The Madrid tourist card was offered to Michael but he turned it down. This gives you free entry to museums, free guide books and access to guided tours. Michael says this is only a good idea if you plan on spending a couple of days filled to the brim culture spotting. There's a saving on museum entry fee of approximately €10.00 but prices for the card start at €50 for a 1 day pass. Michael also says watch out for the IVA tax, which isn't included in some bills and can be as high as 20%.
There's no limit to the amount of cash you can bring with you to Spain. However, you'll need to make a declaration at customs if you're travelling with more than €10,000 cash (this includes traveller's cheques). You have a number of options for picking up euros in Australia. Your bank can sell you euros for a competitive rate; however, you will be charged a commission for the service. Providers such as Travelex and Australia Post can also sell you euros — you can order online and collect your cash from the airport before you leave. There's no commission and they offer a slightly better rate than the banks. For example, buying $1,000 worth of euros gives you €641.80 with Travelex and €635.70 at Commonwealth Bank. Have a look at the following providers if you want to purchase euros in Australia.
If you have foreign cash to change you will be overwhelmed with choice in Barcelona and Madrid. Exchange offices away from tourist attractions and banks will have better exchange rates. If you want to get the most competitive exchange rate, don't get money changed at the airport. In Las Ramblas, the famous/infamous main drag in Barcelona exchange offices will be open late, but the rates will be poor.
You will be able to find ATMs in all Spanish towns and cities, petrol stations, shopping centres and bus and train stations. Bank affiliated ATMs generally won't charge you for usage except for Catalunya Caixa Bank, who will charge a couple of Euros. Most ATMs, and almost all in larger towns and cities will have an English option.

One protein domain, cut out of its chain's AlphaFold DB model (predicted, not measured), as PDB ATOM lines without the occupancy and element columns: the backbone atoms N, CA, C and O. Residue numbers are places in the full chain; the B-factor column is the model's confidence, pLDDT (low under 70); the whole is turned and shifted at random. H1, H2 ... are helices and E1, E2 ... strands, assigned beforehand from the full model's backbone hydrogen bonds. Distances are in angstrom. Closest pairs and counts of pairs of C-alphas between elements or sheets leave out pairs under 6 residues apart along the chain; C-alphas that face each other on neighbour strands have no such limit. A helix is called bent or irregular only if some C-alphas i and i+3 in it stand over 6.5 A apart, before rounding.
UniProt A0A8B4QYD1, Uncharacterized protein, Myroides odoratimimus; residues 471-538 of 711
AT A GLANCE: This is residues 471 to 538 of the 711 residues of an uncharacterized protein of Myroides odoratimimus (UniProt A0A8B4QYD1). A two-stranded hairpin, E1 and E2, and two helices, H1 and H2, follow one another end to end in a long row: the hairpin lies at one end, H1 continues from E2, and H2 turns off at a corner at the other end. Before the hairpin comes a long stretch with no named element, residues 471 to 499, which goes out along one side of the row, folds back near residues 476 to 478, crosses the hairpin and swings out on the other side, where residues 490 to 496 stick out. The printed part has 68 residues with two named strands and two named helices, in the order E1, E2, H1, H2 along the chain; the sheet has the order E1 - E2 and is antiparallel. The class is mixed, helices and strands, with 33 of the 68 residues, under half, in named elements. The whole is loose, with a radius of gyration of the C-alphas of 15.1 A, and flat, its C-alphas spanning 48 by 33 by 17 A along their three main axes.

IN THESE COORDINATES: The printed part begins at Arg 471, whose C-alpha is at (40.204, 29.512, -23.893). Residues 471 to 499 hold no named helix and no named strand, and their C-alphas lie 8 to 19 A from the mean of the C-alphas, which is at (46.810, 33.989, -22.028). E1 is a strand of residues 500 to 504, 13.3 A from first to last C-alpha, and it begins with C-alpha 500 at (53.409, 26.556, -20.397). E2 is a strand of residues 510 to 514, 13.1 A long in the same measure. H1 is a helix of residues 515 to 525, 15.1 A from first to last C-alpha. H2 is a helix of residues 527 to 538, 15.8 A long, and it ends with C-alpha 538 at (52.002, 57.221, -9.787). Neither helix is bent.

Tip: Westpac Group cardholders (Westpac, St.George, Bank of Melbourne and BankSA) can avoid the international ATM fee by making withdrawals from Deutsche Bank and Barclays ATMs in Spain.
Find cash and ATMs in Spain
Why you'll need a combination of travel money options
A combination of travel money products is the best approach to funding your trip to Spain. Use a debit card or a travel card to withdraw cash from ATMs and to make over the counter purchases when available and use a credit card for emergencies and big ticket purchases. Credit cards offer up to 55 days interest free on purchases if you pay your account by the statement due date and there are cards which provide complimentary insurance to protect important purchases against damage and loss. By spreading your travel money across a couple of accounts, you won't be caught without cash if a card goes missing and you can take advantage of money saving travel perks. Travellers to Spain may be surprised at how easy it is to get by without spending a fortune. With a few travel money tricks up your sleeve, it's easy to sample all of the joys of Spain, from flamenco to Dali.
Get travel insurance quotes for your holiday in Spain
A travel ban is in place for all Australians effective 25 March 2020. Most travel insurance brands will not cover you if you travel against a government warning. If you already have a policy, please contact your insurer directly for more information. We are currently updating our site to reflect the Australian government’s advice. Some travel insurance policies will be temporarily unavailable.